The Bush tax cuts were a primary driver of the growth in income inequality over the past decade, the Congressional Research Service found.
The tax cuts reduced the middle three income tax rates of 28%, 31% and 36% by 3 percentage points, while shaving 4.6 percentage points off the top rate of 39.6%. It also created a new 10% bracket.
This knocked roughly $11,000 off the tax bill of those in the top quintile of taxpayers, on average, according to the non-partisan Tax Policy Center. They got to keep an extra 5.4% of their after-tax income.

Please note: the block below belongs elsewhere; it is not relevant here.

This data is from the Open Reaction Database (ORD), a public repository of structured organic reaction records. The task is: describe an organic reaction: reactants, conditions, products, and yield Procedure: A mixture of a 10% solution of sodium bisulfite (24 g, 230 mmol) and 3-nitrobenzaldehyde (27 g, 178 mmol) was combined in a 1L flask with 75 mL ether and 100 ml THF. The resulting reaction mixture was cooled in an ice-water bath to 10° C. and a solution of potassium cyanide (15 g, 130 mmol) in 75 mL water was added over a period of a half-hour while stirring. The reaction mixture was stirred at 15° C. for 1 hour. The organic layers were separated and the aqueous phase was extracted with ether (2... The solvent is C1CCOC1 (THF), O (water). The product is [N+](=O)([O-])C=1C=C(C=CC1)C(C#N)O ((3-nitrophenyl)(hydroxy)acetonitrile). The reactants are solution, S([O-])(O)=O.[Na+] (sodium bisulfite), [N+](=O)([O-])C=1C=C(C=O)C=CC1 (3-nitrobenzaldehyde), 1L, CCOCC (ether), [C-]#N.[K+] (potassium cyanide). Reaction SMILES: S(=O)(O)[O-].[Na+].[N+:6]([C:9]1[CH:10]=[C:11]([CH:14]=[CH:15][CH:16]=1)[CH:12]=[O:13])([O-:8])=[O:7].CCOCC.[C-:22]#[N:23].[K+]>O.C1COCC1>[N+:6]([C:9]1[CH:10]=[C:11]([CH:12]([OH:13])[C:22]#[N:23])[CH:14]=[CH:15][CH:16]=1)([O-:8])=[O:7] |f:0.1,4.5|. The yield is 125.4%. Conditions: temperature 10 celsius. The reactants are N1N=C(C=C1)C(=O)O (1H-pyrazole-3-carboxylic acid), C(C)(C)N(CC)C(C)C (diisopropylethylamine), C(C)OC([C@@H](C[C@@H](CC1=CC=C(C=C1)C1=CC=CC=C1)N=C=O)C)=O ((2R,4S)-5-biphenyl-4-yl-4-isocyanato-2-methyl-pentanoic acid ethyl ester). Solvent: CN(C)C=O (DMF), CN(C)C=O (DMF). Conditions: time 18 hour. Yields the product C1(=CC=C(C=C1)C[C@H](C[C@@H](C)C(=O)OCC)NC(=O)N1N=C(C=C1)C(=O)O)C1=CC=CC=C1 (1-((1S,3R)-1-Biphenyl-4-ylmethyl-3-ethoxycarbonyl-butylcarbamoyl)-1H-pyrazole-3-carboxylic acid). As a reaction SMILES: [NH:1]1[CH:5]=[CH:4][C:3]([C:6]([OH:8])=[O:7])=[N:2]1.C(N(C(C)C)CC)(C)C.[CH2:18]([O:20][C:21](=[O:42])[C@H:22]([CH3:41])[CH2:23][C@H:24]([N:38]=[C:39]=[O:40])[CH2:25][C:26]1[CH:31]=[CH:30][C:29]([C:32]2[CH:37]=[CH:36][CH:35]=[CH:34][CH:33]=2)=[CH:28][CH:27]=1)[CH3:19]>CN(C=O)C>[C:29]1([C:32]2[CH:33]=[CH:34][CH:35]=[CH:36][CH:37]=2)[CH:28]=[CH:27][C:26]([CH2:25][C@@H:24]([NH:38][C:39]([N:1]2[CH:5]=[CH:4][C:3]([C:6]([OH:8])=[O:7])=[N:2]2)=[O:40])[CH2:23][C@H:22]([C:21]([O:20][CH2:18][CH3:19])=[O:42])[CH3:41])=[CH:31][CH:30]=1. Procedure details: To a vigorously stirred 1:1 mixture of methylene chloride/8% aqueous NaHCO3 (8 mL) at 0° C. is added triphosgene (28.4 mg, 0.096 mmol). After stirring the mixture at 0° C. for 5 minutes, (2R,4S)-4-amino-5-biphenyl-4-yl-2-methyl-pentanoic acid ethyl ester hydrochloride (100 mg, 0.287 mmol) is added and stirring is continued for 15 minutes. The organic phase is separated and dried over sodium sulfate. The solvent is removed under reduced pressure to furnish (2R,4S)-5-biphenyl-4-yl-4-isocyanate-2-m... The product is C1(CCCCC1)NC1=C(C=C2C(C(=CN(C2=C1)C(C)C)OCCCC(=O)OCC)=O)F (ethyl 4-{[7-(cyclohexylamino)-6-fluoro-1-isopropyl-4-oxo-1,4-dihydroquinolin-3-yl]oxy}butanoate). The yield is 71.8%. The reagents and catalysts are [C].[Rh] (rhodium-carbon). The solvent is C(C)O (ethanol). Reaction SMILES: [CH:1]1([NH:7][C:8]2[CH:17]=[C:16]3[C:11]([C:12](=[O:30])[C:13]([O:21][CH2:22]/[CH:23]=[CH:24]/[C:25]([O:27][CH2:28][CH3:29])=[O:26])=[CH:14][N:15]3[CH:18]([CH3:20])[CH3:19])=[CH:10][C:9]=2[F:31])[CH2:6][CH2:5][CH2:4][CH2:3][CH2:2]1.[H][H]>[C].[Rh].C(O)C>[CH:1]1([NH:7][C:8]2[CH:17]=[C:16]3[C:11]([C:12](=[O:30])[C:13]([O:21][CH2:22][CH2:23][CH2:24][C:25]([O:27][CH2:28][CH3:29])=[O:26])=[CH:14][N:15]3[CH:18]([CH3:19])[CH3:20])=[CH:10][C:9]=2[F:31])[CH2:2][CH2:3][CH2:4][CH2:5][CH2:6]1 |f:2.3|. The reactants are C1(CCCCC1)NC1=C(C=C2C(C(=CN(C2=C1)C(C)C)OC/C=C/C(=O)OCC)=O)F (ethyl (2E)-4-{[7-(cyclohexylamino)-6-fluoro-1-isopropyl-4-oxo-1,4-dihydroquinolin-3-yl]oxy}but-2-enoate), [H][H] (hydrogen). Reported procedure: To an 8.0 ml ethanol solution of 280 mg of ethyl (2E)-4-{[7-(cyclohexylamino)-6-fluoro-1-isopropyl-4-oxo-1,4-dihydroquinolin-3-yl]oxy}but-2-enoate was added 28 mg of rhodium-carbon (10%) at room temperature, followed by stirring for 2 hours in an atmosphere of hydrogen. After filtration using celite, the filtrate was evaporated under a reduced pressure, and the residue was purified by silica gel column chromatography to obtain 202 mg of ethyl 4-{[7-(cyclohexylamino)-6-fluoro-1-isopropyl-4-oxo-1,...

But the middle quintile only received a 2.6% boost in their after-tax income, or about an $1,100 tax break. The bottom quintile had just a $74 reduction in taxes, about a 0.7% change in after-tax income.
More than a third of Americans lived in households receiving government assistance in mid-2010.
|Good news: Unemployment at lowest in 7 years|
|Losers! These 9 stocks totally missed the bull market|
|Apple to FINALLY join Dow. It's about iTime!|
|10 things we know about the Apple Watch - Fast Facts|
|You'll have to wait for your giant iPad ... but it'll be worth the wait|